Accordingly, ground breaking patents typically have a higher hurdle when it comes to the written description.  An applicant cannot simply rely on what is commonly known in the field if the applicant is describing an entirely new field of endeavor.

New Energy Times wrote: "Rossi anticipated that WIPO was going to issue an unfavorable report again. The WIPO written opinion would leave no other option: If Rossi was going to get a patent, he was going to have provide either a theory or physical proof — demonstrations — that his device worked as he claimed. Rossi initiated Plan B.”

Comment: A rejection of a patent due to anticipation or a failure to provide a sufficiently detailed and enabling written description cannot be overcome be providing a working prototype.  However, providing a prototype can overcome a “utility” based rejection under U.S. practice.  If the Examiner says you haven't sufficiently disclosed

your invention, and you show up at the patent office with a black box that does everything you said it does, this does not resolve the fact that you haven't explained how it works. Patent applications are a snapshot in time. You cannot go back and add additional disclosure after the filing date. Moreover, PCT and National Stage applications

are snapshots from the earliest filing date.  In Rossi's case, he cannot add any new subject matter that was not contained in his Italian patent application.

New Energy Times wrote: "The second thing is that the only patent protection Rossi has for his device is in Italy. His claim of patent protection in 90 countries was a lie.”

Comment: When filing a PCT application, the applicant must designate all of the countries where the applicant intends to file national stage applications. This designation is non-binding in that the applicant can file in less than all of the designated countries.  However, the Applicant cannot file in a country that was not designated earlier.

You can see all of the countries that Rossi designated on the front page of the WIPO publication of the PCT application.  So the accuracy of Rossi's statement is time dependent.  If Rossi made the statement about 90 countries after filing the PCT application but prior to the National Stage filing deadline, I would not call it a lie.  However,

if it was made after the National Stage deadline and he did not file in all of the designated countries, then yes its probably a lie.

New Energy Times wrote: "In the U.S., there is no requirement for an inventor to reduce his or her invention to practice - that is, to make and sell it. ...When a U.S. and EPO patent is issued, the inventor can sit on it doing nothing for the life of the patent. But this is not true in Italy. There, the inventor must "reduce to practice" or make and sell his invention (not just prove it works in a demonstration) to keep and hold his exclusive rights to his patent.”

Comment: The US does have a requirement that an invention be reduced to practice. However, this requirement can be met constructively rather than by a physical prototype/embodiment. This goes back to the written description requirement, and the prohibition on new subject matter being added after the filing date. The written description is considered a constructive reduction to practice of the invention. If one skilled in the art cannot recreate the invention without undue experimentation, then it is determined that the applicant has not actually reduced the invention to practice. You don't get a patent for your ability to build a device, you get a patent for your ability to teach others how to build the device.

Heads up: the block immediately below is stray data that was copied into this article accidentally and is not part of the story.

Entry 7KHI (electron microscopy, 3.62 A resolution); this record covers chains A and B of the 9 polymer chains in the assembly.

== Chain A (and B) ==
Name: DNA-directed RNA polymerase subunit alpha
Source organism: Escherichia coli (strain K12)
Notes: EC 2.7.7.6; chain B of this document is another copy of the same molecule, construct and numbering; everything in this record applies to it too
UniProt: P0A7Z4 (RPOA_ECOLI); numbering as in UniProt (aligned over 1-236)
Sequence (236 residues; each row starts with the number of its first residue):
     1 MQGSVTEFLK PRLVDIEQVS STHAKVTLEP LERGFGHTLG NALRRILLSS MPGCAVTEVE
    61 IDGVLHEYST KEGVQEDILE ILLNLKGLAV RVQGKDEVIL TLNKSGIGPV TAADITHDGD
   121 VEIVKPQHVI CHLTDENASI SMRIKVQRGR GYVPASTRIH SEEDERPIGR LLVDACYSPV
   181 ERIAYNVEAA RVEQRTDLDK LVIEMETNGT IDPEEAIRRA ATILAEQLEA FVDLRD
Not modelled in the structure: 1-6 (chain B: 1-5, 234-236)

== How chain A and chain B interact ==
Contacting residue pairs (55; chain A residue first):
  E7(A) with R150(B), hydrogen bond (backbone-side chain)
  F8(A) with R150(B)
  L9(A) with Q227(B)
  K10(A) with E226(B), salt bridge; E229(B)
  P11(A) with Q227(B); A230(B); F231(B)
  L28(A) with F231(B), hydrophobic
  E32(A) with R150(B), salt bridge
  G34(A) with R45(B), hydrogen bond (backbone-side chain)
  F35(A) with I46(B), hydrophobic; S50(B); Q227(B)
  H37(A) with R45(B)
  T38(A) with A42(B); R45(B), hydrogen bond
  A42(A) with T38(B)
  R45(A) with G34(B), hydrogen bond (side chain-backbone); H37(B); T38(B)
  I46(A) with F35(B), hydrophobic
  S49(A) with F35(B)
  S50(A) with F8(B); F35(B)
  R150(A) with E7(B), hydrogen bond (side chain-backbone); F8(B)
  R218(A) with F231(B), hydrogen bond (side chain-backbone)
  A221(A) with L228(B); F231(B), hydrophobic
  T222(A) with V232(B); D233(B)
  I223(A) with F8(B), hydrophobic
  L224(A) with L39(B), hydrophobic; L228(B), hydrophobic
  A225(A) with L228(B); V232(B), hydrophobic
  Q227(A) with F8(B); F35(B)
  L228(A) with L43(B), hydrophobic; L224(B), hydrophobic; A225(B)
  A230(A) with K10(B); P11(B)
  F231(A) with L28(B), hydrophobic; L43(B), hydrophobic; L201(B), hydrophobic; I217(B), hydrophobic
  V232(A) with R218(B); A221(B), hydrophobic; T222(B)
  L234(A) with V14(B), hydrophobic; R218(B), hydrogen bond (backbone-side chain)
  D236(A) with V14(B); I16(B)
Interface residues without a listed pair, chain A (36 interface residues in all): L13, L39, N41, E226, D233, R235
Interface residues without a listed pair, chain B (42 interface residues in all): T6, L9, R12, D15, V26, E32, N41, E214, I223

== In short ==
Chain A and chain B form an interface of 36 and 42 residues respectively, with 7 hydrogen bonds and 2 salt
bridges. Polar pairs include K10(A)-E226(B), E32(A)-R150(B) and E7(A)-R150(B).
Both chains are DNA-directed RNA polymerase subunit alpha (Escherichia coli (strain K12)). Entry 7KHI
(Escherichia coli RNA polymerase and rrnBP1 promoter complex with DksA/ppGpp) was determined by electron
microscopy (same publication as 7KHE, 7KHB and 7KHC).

Also, the U.S. charges maintenance fees for any granted patent to keep it enforce. Failure to pay a maintenance fee will make the patent unenforceable. This aspect of the patent laws seeks to push unprofitable or marginally profitable inventions into the public domain. The current maintenance fees are: 1,130.00 at 3.5 years; 2,850 at 7.5 years; and 4,730.00 at 11.5 years.

Also, here are a couple of proposed changes for your timeline:

New Energy Times wrote: "Jan. 13, 2011  Rossi files U.S. patent application for Energy Catalyzer."

Comment: Rossi did not file anything new on Jan 13, 2011.  This is the publication date of his national stage application, which was filed on Sep. 16, 2010.  I would recommend that this entry states that the USPTO published Rossi's 12/736,193 application (filed on Sep. 16, 2010) as publication number US 2011/0005506

New Energy Times wrote: "Sept. 16, 2010 Rossi files U.S. Patent Application US 2011/0005506 A1"

Comment: This entry lists the publication number 2011/0005506, but as noted above, the application didn't publish until Jan. 13, 2011.  It might be clearer to use the Application Serial Number 12/736,193.  It would be preferable to indicate that this is the U.S. national stage application of his PCT (international) application PCT/IT/2008/000532 filed on Aug. 4, 2009.

New Energy Times wrote: "Aug. 4, 2008   Rossi files WIPO patent application, WO2009/125444 A1 for Energy Catalyzer."

Comment: Same issue as above, you list the Publication Number (WO2009/125444 A1) rather than the Application number (PCT/IT/2008/000532), which might lead some readers to believe that there are more patent applications floating around out there than there really are.  And just to be clear, the PCT application, and therefore the U.S. National Stage application, are no different (aside from being translated) from the Italian application.  An inventor cannot add any new information into the international and national stage applications even though they can be filed 18 and 30 months later in time.

New Energy Times wrote: "Dec. 31, 2003  Rossi files application for second U.S. patent on thermoelectric generator US 2005/ 0028858 A1. (As of 2011, not issued.)"

Comment: This application received a non-final rejection on Aug. 9, 2007 and was abandoned in May 2008 for failure to respond to the rejection. While its true that the application has "not issued," it would be more correct to state that it is not ever going to be issued.